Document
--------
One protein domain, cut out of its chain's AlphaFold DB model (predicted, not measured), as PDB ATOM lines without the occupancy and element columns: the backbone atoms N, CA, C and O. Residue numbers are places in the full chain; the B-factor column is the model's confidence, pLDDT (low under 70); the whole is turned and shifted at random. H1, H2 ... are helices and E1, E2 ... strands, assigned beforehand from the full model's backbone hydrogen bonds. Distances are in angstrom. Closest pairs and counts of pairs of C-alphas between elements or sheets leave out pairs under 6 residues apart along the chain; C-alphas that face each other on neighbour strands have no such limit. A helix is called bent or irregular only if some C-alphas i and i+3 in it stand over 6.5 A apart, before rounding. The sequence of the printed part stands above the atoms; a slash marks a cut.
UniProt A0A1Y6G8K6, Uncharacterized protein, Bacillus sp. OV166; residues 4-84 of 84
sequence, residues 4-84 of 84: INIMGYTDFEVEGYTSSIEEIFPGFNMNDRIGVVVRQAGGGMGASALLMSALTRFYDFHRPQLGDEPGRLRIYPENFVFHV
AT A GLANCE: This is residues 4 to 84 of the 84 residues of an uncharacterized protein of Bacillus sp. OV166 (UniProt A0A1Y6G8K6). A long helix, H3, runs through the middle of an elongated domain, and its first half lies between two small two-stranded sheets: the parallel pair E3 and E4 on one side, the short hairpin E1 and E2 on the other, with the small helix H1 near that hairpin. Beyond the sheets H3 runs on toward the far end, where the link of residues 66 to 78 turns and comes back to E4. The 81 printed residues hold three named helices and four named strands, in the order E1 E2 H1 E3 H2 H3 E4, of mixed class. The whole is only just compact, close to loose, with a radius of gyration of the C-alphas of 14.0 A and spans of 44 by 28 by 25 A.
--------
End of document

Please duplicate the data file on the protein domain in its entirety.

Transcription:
One protein domain, cut out of its chain's AlphaFold DB model (predicted, not measured), as PDB ATOM lines without the occupancy and element columns: the backbone atoms N, CA, C and O. Residue numbers are places in the full chain; the B-factor column is the model's confidence, pLDDT (low under 70); the whole is turned and shifted at random. H1, H2 ... are helices and E1, E2 ... strands, assigned beforehand from the full model's backbone hydrogen bonds. Distances are in angstrom. Closest pairs and counts of pairs of C-alphas between elements or sheets leave out pairs under 6 residues apart along the chain; C-alphas that face each other on neighbour strands have no such limit. A helix is called bent or irregular only if some C-alphas i and i+3 in it stand over 6.5 A apart, before rounding. The sequence of the printed part stands above the atoms; a slash marks a cut.
UniProt A0A1Y6G8K6, Uncharacterized protein, Bacillus sp. OV166; residues 4-84 of 84
sequence, residues 4-84 of 84: INIMGYTDFEVEGYTSSIEEIFPGFNMNDRIGVVVRQAGGGMGASALLMSALTRFYDFHRPQLGDEPGRLRIYPENFVFHV
AT A GLANCE: This is residues 4 to 84 of the 84 residues of an uncharacterized protein of Bacillus sp. OV166 (UniProt A0A1Y6G8K6). A long helix, H3, runs through the middle of an elongated domain, and its first half lies between two small two-stranded sheets: the parallel pair E3 and E4 on one side, the short hairpin E1 and E2 on the other, with the small helix H1 near that hairpin. Beyond the sheets H3 runs on toward the far end, where the link of residues 66 to 78 turns and comes back to E4. The 81 printed residues hold three named helices and four named strands, in the order E1 E2 H1 E3 H2 H3 E4, of mixed class. The whole is only just compact, close to loose, with a radius of gyration of the C-alphas of 14.0 A and spans of 44 by 28 by 25 A.